(in case you’re wondering, the featured pic above is eye candy for my female viewers. Enjoy! LOL)
That fascinating molecule – no, group of molecules. So much more to melanin than I realised…
Melanin is the collective name for a group of pigments the body produces. Not just the human body, but almost all other animals* and even plants!
* Arachnids being among the very few exceptions. Hope you’re not arachnophobic!
In humans it’s abundant in the skin (where its main role is protecting against solar UV damage. This has been shown to have no effect on vitamin D production), hair, eyes & brain, and exists in four different forms:
BLACK EUMELANIN: Produced by melanocytes* in the stratum basale (bottom layer of the skin’s epidermis),
and the middle layer of the eyeballs (uvea/ uveal tract), only a small part of which we see as the iris.
High quantities of it leads to extremely dark colouration. The name black eumelanin is a slight misnomer because if you look closely enough you realise no-one has literally black hair, skin or eyes. They’re just very very dark brown. If in low enough levels in the hair (but more than other pigments), it leads to silver hair.
* Weirdly, melanocytes are also present in the bones, heart, inner ear and meninges (the membranes that cover the brain and spinal cord)! They have a common origin with nerve cells – the embryonic dorsal ectoderm – and as such look and behave similar to them. They have lots of branch-like outgrowths called dendrites that connect to other tissues, exactly as nerves have dendrites that connect to each other & to other tissues. They pass on melanosomes, melanin-filled vesicles, to other cells (eg. keratinocytes in the skin), exactly as nerve cells carry vesicles full of acetylcholine to each other.
BROWN EUMELANIN: Produced in the skin, hair and eyes along with the black form. This one is more obviously brown, though if in low concentrations in the hair (combined with low amounts of other pigments) it leads to blond hair! This may explain why a lot of people who were blond in youth turn brunette in later life; their brown eumelanin production has increased.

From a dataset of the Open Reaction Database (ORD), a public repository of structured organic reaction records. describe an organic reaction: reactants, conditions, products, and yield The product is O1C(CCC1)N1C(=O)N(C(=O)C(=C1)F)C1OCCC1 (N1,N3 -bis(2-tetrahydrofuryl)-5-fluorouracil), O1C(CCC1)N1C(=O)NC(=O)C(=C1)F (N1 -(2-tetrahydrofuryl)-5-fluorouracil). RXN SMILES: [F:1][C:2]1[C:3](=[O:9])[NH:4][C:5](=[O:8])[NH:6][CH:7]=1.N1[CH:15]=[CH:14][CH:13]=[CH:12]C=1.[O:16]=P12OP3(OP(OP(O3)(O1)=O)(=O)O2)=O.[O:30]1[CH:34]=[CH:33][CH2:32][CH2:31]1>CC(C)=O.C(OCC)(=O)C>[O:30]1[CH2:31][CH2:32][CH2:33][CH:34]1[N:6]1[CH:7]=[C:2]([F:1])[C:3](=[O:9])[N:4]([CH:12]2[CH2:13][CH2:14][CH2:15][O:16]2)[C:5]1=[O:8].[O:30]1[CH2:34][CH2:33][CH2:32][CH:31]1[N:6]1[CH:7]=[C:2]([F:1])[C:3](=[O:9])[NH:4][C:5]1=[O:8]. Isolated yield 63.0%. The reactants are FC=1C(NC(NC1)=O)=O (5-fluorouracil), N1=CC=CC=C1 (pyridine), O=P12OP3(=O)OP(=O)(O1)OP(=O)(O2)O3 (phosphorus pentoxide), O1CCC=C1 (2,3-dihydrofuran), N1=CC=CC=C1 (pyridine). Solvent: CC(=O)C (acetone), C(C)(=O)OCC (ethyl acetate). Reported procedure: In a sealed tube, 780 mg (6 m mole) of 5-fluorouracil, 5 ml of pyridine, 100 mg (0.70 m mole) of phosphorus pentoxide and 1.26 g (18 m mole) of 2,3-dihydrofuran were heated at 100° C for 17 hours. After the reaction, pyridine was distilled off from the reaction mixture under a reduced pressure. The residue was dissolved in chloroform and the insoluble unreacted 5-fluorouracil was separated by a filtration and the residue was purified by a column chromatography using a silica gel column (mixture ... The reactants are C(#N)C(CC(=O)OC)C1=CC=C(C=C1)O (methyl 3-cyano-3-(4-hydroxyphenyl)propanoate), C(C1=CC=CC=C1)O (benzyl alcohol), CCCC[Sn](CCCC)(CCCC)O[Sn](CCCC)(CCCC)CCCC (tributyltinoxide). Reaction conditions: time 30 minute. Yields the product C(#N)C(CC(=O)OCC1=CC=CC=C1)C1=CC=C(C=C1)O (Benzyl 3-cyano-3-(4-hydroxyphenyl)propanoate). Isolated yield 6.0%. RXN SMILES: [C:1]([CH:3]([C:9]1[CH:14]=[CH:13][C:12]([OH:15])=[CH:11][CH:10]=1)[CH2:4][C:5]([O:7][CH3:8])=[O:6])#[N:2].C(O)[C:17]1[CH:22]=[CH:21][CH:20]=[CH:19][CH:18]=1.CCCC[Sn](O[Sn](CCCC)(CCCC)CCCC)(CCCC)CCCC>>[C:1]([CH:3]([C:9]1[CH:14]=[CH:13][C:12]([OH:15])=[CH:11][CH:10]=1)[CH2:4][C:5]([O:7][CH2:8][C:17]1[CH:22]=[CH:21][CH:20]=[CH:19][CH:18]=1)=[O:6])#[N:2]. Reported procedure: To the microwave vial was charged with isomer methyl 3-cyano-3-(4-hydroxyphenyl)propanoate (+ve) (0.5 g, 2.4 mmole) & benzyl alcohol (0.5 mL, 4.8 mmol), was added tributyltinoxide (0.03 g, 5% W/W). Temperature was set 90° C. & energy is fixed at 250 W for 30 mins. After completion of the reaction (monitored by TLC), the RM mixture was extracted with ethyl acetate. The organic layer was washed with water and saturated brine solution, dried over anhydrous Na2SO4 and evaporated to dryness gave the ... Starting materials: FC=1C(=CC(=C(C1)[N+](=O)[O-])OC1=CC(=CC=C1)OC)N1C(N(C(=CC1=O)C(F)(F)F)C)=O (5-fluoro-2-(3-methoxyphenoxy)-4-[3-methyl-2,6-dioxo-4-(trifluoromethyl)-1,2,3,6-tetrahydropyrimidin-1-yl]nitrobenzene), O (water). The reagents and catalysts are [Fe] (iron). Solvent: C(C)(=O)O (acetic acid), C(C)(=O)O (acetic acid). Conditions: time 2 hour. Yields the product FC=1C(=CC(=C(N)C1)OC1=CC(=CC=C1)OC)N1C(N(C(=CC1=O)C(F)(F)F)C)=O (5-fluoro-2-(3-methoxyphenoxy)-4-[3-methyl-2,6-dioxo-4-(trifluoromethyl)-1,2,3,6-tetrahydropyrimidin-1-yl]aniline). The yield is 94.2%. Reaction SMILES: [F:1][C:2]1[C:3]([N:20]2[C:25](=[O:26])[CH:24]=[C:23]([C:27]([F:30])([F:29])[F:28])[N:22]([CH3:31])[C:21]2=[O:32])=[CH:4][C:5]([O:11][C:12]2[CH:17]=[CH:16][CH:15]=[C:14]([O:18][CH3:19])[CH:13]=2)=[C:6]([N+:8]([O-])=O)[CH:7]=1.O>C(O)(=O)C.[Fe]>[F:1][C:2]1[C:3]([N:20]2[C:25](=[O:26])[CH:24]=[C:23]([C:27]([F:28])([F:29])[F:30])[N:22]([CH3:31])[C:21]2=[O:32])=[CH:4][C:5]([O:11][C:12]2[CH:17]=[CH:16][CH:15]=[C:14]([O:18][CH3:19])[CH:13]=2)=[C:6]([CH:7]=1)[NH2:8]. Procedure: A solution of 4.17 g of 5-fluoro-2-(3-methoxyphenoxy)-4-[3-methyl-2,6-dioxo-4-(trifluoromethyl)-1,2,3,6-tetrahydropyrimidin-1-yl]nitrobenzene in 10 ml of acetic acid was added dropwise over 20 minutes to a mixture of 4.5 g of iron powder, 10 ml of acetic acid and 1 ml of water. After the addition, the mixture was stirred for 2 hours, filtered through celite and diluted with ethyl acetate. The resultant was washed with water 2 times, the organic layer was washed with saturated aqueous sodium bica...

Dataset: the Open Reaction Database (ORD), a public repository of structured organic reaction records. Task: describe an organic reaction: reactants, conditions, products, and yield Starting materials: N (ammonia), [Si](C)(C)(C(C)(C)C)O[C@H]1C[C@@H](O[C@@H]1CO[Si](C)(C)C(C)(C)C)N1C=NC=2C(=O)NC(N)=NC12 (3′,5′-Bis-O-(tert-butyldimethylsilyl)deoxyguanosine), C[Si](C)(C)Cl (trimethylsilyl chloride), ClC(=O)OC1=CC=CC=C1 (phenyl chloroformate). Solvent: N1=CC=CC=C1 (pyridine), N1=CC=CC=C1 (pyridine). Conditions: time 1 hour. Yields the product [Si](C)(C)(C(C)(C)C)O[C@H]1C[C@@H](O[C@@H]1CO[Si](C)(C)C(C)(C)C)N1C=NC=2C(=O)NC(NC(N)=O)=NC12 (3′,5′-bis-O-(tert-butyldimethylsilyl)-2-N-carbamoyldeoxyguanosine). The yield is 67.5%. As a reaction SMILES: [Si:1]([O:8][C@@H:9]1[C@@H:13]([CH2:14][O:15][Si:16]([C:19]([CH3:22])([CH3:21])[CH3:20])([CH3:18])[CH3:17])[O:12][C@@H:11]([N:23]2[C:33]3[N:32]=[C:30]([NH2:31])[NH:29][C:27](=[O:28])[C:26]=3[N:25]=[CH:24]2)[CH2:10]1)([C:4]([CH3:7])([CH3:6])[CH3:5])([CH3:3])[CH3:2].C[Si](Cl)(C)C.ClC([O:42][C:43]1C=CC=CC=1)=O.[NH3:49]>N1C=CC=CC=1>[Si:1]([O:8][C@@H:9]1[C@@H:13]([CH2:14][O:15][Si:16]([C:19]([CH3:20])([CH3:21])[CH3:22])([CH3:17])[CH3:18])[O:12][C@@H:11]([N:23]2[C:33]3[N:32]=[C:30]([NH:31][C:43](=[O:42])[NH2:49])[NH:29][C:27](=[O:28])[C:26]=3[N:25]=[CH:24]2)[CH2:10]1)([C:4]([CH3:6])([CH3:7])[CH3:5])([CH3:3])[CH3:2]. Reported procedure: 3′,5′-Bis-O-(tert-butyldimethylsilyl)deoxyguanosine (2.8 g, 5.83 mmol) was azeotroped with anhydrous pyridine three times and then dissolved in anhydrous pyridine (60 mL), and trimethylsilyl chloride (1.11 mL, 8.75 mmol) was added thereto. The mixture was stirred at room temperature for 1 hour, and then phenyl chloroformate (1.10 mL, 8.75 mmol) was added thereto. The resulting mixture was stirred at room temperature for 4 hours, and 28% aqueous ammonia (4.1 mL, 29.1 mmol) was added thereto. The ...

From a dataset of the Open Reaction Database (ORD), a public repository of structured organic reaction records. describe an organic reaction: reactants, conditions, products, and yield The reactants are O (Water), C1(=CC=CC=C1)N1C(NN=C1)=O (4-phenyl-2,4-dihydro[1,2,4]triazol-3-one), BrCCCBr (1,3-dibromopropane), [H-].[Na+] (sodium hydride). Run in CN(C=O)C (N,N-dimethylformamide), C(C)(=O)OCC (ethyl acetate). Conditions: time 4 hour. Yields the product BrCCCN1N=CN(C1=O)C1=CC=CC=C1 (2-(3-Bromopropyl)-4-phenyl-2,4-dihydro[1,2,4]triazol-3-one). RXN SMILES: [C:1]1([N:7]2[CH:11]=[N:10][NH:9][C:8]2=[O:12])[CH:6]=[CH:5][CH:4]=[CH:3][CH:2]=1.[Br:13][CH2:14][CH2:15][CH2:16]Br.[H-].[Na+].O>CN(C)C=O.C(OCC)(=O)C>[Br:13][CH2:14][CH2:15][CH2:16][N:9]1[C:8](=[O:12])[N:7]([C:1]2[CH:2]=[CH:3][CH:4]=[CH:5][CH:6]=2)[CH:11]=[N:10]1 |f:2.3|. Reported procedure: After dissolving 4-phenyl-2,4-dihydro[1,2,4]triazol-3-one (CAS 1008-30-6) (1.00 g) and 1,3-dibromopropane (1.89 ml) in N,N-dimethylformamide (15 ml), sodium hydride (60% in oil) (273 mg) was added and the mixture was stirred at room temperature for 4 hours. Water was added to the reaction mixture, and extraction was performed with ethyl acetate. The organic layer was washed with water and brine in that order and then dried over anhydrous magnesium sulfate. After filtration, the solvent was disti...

PHAEOMELANIN: also spelt pheomelanin, but I’m English so I use the British spelling. This one gives a pink-red-orange colour, which gives rise to red hair if it’s the predominant pigment there. In the skin it’s most concentrated in the nipples, lips and penis head/ vagina. I once heard that women usually have more in their skin overall than men regardless of ethnicity, but I don’t know how true that is. It’s true that red hair is most common among ‘white’ people, but…
They aren’t and never have been the only ones.
NEUROMELANIN: as the name suggests this form exists only in the brain. Interestingly, the levels of this we make are unrelated to how much of the other forms we make, hence even albinos produce normal amounts of it. Furthermore, humans are the ONLY animals that make so much; it’s much lower in primates & absent in all other animals! Scientists are still working out its functions, but so far it’s known low levels of it increase risk of Parkinson’s. It protects the nerves against free iron, lipids, pesticides & MPP+ (an unstable molecule that depletes ATP, cardiac adrenaline & dopamine, and increases cell death). It’s expressed in the adrenaline & dopamine-containing cells of the midbrain’s substantia nigra, contributing to its dark colour. It’s often claimed that it’s produced in the pineal gland but those claims might be confusing it with melatonin, a hormone that regulates sleep. The process by which neuromelanin is made is similar to the other forms but is turned into the neurotransmitter dopamine beforehand (probably explains why its levels are unrelated to eu & phaeo levels) and occurs much more slowly – years, as opposed to days/ weeks.